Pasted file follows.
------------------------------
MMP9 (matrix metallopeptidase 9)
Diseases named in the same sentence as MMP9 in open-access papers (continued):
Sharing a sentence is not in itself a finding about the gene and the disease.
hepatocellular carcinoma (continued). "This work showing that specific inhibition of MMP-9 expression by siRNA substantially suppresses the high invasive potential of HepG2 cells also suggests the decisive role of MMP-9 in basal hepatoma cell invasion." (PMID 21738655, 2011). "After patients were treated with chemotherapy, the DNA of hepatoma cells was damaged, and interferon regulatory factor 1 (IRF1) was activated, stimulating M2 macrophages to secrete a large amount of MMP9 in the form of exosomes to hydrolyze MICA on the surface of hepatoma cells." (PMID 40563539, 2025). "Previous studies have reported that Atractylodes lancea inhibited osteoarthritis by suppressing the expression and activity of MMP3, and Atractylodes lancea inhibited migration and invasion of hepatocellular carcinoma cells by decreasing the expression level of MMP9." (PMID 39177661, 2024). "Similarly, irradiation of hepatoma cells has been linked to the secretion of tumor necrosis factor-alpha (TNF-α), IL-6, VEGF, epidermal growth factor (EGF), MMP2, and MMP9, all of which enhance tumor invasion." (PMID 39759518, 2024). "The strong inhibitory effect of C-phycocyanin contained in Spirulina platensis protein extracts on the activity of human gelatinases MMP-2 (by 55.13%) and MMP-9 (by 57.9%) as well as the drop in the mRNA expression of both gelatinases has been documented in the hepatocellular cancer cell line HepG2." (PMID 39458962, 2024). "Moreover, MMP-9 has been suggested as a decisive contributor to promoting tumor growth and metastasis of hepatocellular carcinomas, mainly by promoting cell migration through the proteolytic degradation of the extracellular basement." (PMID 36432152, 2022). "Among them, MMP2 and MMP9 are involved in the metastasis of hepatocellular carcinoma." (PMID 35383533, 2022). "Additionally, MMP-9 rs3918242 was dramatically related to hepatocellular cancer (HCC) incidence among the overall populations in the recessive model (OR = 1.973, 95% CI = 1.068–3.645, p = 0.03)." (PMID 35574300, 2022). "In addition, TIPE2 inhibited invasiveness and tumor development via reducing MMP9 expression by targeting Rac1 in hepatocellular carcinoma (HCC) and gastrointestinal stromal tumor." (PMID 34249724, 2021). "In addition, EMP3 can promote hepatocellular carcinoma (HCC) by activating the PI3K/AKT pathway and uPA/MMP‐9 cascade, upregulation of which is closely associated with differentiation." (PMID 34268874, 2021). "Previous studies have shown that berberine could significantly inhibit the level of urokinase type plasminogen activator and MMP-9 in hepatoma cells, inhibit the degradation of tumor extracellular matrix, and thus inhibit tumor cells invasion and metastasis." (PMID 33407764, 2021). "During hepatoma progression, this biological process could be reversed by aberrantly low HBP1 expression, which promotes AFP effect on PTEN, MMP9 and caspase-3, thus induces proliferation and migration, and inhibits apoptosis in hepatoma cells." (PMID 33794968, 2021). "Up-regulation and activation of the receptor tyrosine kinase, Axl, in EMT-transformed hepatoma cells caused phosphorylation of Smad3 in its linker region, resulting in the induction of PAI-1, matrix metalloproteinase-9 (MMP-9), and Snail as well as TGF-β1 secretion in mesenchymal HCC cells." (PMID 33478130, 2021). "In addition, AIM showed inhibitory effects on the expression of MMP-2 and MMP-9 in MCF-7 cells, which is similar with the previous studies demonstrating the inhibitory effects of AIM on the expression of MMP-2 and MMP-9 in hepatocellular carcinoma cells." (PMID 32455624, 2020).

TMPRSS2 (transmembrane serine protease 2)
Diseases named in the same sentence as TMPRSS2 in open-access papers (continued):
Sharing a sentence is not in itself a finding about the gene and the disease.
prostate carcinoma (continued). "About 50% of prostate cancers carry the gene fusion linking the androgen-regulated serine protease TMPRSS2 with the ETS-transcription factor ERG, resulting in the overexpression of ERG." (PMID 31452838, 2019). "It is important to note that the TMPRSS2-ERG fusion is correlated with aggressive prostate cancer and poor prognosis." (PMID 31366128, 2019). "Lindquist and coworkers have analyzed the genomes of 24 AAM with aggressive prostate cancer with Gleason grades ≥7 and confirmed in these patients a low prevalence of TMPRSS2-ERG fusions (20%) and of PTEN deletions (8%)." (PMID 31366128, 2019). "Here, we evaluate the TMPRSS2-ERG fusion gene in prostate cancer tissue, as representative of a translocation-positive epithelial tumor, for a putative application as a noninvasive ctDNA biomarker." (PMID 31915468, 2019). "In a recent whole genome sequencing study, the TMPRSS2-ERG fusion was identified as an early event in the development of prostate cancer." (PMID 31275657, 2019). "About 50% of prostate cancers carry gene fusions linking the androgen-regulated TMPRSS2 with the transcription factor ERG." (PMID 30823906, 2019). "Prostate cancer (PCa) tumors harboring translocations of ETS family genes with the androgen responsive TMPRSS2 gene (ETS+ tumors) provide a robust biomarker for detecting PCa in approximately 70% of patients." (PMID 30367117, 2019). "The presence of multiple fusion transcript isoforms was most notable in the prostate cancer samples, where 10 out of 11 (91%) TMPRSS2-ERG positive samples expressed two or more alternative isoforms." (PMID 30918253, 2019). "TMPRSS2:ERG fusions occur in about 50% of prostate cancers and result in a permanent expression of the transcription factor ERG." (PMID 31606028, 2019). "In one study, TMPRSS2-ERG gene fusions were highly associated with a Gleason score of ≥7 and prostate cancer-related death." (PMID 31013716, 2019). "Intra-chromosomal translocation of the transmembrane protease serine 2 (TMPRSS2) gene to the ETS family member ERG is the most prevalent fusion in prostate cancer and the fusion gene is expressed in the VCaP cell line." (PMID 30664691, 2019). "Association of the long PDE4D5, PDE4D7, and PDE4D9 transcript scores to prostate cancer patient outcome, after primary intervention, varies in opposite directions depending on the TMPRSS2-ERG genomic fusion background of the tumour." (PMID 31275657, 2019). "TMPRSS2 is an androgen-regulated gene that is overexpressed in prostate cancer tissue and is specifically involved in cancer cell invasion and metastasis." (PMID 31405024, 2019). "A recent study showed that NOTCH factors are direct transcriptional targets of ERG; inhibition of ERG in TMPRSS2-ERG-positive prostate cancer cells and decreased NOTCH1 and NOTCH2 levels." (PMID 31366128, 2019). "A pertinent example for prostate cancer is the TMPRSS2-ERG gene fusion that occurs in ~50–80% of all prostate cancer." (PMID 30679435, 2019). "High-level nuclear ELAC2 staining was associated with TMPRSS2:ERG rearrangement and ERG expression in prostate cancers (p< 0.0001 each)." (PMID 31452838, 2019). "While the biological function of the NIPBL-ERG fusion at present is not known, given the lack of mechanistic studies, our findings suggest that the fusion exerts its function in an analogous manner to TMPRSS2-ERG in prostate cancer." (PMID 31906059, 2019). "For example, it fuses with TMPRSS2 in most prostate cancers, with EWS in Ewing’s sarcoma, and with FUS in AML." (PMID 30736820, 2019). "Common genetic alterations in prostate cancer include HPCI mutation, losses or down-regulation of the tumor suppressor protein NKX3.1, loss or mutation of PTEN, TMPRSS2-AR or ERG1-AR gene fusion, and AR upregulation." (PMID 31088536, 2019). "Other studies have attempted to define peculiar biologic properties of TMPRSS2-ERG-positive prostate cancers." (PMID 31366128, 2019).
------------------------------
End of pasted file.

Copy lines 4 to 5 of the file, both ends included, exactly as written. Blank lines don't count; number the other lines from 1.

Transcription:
hepatocellular carcinoma (continued). "This work showing that specific inhibition of MMP-9 expression by siRNA substantially suppresses the high invasive potential of HepG2 cells also suggests the decisive role of MMP-9 in basal hepatoma cell invasion." (PMID 21738655, 2011). "After patients were treated with chemotherapy, the DNA of hepatoma cells was damaged, and interferon regulatory factor 1 (IRF1) was activated, stimulating M2 macrophages to secrete a large amount of MMP9 in the form of exosomes to hydrolyze MICA on the surface of hepatoma cells." (PMID 40563539, 2025). "Previous studies have reported that Atractylodes lancea inhibited osteoarthritis by suppressing the expression and activity of MMP3, and Atractylodes lancea inhibited migration and invasion of hepatocellular carcinoma cells by decreasing the expression level of MMP9." (PMID 39177661, 2024). "Similarly, irradiation of hepatoma cells has been linked to the secretion of tumor necrosis factor-alpha (TNF-α), IL-6, VEGF, epidermal growth factor (EGF), MMP2, and MMP9, all of which enhance tumor invasion." (PMID 39759518, 2024). "The strong inhibitory effect of C-phycocyanin contained in Spirulina platensis protein extracts on the activity of human gelatinases MMP-2 (by 55.13%) and MMP-9 (by 57.9%) as well as the drop in the mRNA expression of both gelatinases has been documented in the hepatocellular cancer cell line HepG2." (PMID 39458962, 2024). "Moreover, MMP-9 has been suggested as a decisive contributor to promoting tumor growth and metastasis of hepatocellular carcinomas, mainly by promoting cell migration through the proteolytic degradation of the extracellular basement." (PMID 36432152, 2022). "Among them, MMP2 and MMP9 are involved in the metastasis of hepatocellular carcinoma." (PMID 35383533, 2022). "Additionally, MMP-9 rs3918242 was dramatically related to hepatocellular cancer (HCC) incidence among the overall populations in the recessive model (OR = 1.973, 95% CI = 1.068–3.645, p = 0.03)." (PMID 35574300, 2022). "In addition, TIPE2 inhibited invasiveness and tumor development via reducing MMP9 expression by targeting Rac1 in hepatocellular carcinoma (HCC) and gastrointestinal stromal tumor." (PMID 34249724, 2021). "In addition, EMP3 can promote hepatocellular carcinoma (HCC) by activating the PI3K/AKT pathway and uPA/MMP‐9 cascade, upregulation of which is closely associated with differentiation." (PMID 34268874, 2021). "Previous studies have shown that berberine could significantly inhibit the level of urokinase type plasminogen activator and MMP-9 in hepatoma cells, inhibit the degradation of tumor extracellular matrix, and thus inhibit tumor cells invasion and metastasis." (PMID 33407764, 2021). "During hepatoma progression, this biological process could be reversed by aberrantly low HBP1 expression, which promotes AFP effect on PTEN, MMP9 and caspase-3, thus induces proliferation and migration, and inhibits apoptosis in hepatoma cells." (PMID 33794968, 2021). "Up-regulation and activation of the receptor tyrosine kinase, Axl, in EMT-transformed hepatoma cells caused phosphorylation of Smad3 in its linker region, resulting in the induction of PAI-1, matrix metalloproteinase-9 (MMP-9), and Snail as well as TGF-β1 secretion in mesenchymal HCC cells." (PMID 33478130, 2021). "In addition, AIM showed inhibitory effects on the expression of MMP-2 and MMP-9 in MCF-7 cells, which is similar with the previous studies demonstrating the inhibitory effects of AIM on the expression of MMP-2 and MMP-9 in hepatocellular carcinoma cells." (PMID 32455624, 2020).

TMPRSS2 (transmembrane serine protease 2)